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Ralph Rodney Robbins
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E. Rodney Robbins

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THE Cornwall Elementary School COMMUNITY HISTORY PROJECT:
Seeing Cornwall's Past Through Its People


E. (EBEN) "RODNEY" ROBBINS

Esther, Joyce, and Cynthia
sisters photo

E. "Rodney" Robbins was born on April 3, 1904. His parents were Ralph and Anna James. Ralph and Anna were married June 13, 1900. Rodney died on August 10, 2004 at 100 years old. He is buried in the Cornwall Cemetery. Rodney had one sister named Catherine. He married Grace Brothers of Hinesburg and they had three daughters, Joyce, Cynthia, and Esther.


Remembrances of Rodney

Kate K., Jonah S., and Nick G. on the Kalamazoo stove.
kids photo

There are many objects and places that remind Rodney's daughters of him. One place is a picture of the Cornwall # 2 schoolhouse, located south of his home on Route 30. Also a fond memory is a picture of Rodney celebrating his 100th birthday in April of 2004. The sisters still have Rodney's yellow toy top. A place that reminds them of their father is at the dining room table that looks out over the garden Rodney tended and loved so well. Rodney

shared the garden's produce with friends and members of the Cornwall Church. The Kalamazoo woodstove, located between the dining room and the kitchen, reminded the sisters of Rodney because it was his job to keep it stoked, which he did faithfully and without complaint.

The Train Home

To get home from Vermont Agricultural College in Randolph, Vermont, Rodney would take an all-night train. Sometimes it was the milk train. One time Rodney fell asleep on the train, so when the train arrived in Middlebury, he didn't get off. The conductor found him asleep and quickly woke him and, knowing he should have gotten off at the last stop, lifted him up by the waistband and literally threw him off the train. The conductor tossed Rodney quickly so he wouldn't hit the tunnel they were approaching at Seymour Street. Meanwhile, Rodney's father, who had been waiting at the train station in his horse and wagon, left when Rodney didn't appear. Rodney beat his father home because he hitched a ride in an automobile.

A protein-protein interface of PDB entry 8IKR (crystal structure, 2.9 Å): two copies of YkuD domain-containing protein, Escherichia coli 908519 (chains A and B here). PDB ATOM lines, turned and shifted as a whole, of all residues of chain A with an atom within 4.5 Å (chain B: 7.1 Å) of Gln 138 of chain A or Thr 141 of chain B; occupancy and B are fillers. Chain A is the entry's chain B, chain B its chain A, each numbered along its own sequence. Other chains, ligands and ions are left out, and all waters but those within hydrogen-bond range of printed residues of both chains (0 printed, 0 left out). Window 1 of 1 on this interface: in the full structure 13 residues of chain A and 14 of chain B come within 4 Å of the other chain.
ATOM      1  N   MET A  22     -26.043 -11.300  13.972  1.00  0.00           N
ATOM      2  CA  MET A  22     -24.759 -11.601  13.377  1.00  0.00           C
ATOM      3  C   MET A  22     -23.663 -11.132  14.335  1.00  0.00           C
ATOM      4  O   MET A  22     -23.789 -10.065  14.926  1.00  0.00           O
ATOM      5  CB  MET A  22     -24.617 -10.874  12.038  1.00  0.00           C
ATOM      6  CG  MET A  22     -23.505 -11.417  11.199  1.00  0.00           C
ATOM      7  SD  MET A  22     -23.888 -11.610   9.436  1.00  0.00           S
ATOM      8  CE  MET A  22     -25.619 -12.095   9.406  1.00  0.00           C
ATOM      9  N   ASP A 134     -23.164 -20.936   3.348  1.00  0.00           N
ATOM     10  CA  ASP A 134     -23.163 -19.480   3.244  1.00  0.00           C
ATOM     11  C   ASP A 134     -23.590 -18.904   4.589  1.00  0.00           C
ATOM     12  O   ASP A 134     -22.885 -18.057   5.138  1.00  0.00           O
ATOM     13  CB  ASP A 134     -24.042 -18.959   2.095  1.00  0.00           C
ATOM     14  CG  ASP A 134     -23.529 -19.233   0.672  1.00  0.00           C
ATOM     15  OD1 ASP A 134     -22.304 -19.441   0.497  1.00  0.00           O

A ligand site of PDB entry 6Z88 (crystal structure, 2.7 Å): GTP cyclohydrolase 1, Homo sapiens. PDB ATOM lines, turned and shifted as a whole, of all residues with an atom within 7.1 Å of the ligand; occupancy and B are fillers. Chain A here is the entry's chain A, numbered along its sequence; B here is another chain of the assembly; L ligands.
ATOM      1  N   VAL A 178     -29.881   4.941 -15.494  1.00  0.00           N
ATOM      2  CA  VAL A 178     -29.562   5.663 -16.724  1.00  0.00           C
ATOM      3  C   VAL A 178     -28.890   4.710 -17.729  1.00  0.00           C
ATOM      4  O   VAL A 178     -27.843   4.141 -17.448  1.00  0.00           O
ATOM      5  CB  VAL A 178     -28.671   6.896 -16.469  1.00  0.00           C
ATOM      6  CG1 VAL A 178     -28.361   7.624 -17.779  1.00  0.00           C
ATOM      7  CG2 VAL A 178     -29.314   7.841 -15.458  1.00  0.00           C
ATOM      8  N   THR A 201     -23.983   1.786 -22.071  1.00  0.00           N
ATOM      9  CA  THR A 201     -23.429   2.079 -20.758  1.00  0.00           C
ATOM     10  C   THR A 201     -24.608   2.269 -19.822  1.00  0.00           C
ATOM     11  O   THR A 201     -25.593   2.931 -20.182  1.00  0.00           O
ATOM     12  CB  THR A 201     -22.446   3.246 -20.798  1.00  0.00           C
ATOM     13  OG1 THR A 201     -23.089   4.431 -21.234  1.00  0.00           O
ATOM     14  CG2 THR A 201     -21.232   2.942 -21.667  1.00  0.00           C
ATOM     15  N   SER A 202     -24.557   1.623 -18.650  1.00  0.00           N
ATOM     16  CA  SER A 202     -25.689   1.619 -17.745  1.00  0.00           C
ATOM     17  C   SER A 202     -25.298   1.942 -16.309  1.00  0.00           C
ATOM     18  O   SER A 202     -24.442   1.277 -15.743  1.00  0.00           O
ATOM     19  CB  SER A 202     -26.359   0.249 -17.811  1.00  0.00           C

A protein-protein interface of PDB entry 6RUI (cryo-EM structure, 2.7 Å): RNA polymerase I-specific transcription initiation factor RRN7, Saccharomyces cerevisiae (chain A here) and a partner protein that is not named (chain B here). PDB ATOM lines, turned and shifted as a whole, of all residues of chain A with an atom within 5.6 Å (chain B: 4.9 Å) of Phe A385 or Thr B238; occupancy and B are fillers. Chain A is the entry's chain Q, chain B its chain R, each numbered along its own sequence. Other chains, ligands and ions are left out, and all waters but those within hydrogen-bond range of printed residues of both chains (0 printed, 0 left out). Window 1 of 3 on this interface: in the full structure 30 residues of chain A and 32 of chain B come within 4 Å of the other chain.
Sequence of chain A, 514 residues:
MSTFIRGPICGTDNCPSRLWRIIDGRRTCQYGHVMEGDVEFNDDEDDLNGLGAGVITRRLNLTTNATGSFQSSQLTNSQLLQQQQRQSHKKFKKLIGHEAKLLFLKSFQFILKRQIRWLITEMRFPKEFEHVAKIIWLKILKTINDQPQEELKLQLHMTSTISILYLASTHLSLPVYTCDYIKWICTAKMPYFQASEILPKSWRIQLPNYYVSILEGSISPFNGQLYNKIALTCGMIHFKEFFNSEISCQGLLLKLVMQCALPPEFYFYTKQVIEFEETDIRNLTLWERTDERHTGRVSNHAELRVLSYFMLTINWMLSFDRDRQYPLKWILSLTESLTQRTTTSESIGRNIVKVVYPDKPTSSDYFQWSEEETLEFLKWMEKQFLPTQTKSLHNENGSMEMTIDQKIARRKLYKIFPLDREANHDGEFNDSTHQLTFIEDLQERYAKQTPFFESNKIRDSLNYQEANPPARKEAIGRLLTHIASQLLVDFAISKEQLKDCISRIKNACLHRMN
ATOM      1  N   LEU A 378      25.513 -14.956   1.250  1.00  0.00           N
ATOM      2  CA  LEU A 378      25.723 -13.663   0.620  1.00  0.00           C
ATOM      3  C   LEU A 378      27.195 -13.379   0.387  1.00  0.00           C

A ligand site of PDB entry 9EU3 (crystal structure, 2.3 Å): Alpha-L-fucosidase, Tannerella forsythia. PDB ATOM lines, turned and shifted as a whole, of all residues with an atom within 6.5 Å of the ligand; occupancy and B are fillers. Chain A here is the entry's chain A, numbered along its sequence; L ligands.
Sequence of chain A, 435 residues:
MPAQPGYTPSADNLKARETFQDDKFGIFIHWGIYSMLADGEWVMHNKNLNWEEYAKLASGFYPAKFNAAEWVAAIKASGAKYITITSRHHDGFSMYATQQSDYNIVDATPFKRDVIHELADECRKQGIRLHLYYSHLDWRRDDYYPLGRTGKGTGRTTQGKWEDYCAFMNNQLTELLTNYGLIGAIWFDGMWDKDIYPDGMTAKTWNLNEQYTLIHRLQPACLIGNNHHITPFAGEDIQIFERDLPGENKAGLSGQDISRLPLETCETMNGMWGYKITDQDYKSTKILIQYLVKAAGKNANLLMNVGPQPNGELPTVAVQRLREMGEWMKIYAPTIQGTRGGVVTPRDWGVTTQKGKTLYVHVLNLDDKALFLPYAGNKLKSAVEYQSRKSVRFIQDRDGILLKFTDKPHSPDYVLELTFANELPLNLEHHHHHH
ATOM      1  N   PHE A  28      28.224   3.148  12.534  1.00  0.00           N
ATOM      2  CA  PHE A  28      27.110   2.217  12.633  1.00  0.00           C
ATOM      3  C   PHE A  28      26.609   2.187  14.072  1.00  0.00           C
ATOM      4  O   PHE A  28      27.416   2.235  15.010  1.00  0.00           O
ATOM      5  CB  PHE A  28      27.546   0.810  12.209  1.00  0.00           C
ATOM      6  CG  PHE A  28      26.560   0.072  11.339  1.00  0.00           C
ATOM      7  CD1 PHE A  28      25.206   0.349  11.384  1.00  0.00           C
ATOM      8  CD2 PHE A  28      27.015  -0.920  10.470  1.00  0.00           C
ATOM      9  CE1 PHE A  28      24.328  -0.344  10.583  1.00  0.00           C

THE SNOWSHOE TREK

One time Rodney and a college friend decided to snowshoe home from Vermont Agricultural College. They decided to follow the electrical lines. They went up a small mountain and came to a little town in the valley. They thought they were on the right track, but then they came to a fork in the road and took the wrong road. They ended up going across a field and fell into a brook. They got ice on their snowshoes, which made them sink deep in the snow. They decided to eat but when they took out their cheese sandwiches, they discovered that the sandwiches were frozen solid like boards. They started off again and came to Ripton where they bought a big bag of cookies for lunch with the only money they had left. While in Ripton, they asked some people if they could warm up in their house. The people then invited them to stay for the night. Rodney and his buddy accepted. The next day they walked to Middlebury and parted to go to their own homes. When it was time for them to go back to college, they decided to take the train.

THE MILK STRIKE

Another time, there was a milk strike. Rodney's family had too much milk and they could not sell it. They didn't want to waste the milk so they made butter. Because they had to make a lot of butter they decided to use the washing machine to churn it. After this butter making experience, their mother never made butter that way again, and we don't know if they ever washed clothes in that machine again, either.

THE RACE

Rodney had the latest car, a Stanley Steamer that puffed out steam. One time, when he and his wife, Grace Brothers of Hinesburg, were out driving, they drove past a railroad station. They decided to race the train to the train crossing. They won! Cars could travel faster than steam engines at that time. This same car had a joy stick for steering and it was really noisy, so noisy, it would scare horses!


Stories told to Kate K. by Cynthia (Robbins) Aube; Jonah S. by Esther (Robbins) Roundy; and Nick G. by Joyce (Robbins) Stephens.